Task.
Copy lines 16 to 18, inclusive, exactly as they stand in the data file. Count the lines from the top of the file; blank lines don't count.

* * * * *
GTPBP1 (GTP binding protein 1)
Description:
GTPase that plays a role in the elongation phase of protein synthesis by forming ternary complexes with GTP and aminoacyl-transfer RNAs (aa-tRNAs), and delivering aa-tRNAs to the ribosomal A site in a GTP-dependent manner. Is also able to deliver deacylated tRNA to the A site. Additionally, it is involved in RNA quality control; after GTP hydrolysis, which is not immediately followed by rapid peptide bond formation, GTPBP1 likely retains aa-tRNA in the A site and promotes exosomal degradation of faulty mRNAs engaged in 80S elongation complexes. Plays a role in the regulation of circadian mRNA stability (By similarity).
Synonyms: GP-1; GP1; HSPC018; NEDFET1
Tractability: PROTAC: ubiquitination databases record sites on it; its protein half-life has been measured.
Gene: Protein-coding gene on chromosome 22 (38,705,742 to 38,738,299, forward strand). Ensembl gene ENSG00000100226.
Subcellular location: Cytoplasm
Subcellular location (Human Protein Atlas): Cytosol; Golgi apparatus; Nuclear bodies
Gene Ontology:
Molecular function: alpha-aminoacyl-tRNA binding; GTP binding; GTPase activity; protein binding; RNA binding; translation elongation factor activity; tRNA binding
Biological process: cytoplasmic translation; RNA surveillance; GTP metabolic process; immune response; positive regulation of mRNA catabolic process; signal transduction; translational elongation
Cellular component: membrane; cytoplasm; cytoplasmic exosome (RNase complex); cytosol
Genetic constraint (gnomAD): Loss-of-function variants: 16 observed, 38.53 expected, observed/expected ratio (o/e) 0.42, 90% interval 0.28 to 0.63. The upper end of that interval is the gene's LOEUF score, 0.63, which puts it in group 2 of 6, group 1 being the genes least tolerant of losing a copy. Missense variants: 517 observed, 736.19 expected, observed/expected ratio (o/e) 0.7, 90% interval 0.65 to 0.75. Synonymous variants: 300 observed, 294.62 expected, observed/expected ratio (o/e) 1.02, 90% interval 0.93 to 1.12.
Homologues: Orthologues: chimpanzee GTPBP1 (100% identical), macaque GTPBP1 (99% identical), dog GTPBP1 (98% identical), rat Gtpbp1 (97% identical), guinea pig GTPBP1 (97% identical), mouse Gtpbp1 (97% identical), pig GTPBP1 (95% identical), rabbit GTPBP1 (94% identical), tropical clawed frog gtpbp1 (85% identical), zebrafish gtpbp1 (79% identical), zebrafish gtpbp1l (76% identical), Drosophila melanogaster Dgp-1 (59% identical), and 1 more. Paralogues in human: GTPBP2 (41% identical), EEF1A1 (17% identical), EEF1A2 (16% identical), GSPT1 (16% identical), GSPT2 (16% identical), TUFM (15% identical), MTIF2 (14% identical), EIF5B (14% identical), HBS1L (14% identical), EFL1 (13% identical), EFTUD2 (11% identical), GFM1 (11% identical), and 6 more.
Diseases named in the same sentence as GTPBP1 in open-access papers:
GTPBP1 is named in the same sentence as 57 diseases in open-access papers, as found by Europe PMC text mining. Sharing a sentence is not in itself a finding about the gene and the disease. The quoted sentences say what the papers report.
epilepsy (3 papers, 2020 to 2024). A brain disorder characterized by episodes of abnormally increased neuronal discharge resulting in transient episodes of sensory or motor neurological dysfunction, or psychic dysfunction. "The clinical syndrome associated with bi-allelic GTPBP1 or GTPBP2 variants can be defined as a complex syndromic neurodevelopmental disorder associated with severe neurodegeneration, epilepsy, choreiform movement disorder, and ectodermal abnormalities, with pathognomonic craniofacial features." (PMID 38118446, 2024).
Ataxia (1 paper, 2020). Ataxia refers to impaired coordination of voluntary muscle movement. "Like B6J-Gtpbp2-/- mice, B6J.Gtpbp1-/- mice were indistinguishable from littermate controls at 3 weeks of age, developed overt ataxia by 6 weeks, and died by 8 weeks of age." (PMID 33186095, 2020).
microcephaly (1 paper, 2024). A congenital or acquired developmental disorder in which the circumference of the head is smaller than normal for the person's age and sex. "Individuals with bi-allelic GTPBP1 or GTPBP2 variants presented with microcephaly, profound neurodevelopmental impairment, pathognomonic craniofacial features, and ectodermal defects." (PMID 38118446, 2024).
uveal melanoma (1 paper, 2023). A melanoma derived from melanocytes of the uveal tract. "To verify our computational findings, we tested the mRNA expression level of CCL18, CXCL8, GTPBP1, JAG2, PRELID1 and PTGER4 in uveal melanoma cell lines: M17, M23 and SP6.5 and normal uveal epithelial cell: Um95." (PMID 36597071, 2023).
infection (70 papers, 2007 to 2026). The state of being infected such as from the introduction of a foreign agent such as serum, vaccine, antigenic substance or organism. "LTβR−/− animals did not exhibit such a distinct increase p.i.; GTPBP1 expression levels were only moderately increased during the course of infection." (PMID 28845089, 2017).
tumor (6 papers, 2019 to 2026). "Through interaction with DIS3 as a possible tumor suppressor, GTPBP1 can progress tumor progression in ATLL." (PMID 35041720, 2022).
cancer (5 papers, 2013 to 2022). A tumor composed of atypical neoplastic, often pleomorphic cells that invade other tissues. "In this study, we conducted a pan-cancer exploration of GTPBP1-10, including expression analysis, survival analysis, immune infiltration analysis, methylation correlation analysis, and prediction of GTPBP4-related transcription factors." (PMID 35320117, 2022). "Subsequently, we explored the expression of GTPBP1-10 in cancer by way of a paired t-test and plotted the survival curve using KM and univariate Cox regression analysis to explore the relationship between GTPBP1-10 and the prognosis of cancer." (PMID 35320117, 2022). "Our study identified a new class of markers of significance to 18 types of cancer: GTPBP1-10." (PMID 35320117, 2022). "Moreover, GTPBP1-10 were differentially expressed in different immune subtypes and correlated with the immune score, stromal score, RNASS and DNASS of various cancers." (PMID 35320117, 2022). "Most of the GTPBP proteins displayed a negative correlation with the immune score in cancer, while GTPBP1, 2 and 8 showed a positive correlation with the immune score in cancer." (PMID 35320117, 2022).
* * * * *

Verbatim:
GTPBP1 is named in the same sentence as 57 diseases in open-access papers, as found by Europe PMC text mining. Sharing a sentence is not in itself a finding about the gene and the disease. The quoted sentences say what the papers report.
epilepsy (3 papers, 2020 to 2024). A brain disorder characterized by episodes of abnormally increased neuronal discharge resulting in transient episodes of sensory or motor neurological dysfunction, or psychic dysfunction. "The clinical syndrome associated with bi-allelic GTPBP1 or GTPBP2 variants can be defined as a complex syndromic neurodevelopmental disorder associated with severe neurodegeneration, epilepsy, choreiform movement disorder, and ectodermal abnormalities, with pathognomonic craniofacial features." (PMID 38118446, 2024).
Ataxia (1 paper, 2020). Ataxia refers to impaired coordination of voluntary muscle movement. "Like B6J-Gtpbp2-/- mice, B6J.Gtpbp1-/- mice were indistinguishable from littermate controls at 3 weeks of age, developed overt ataxia by 6 weeks, and died by 8 weeks of age." (PMID 33186095, 2020).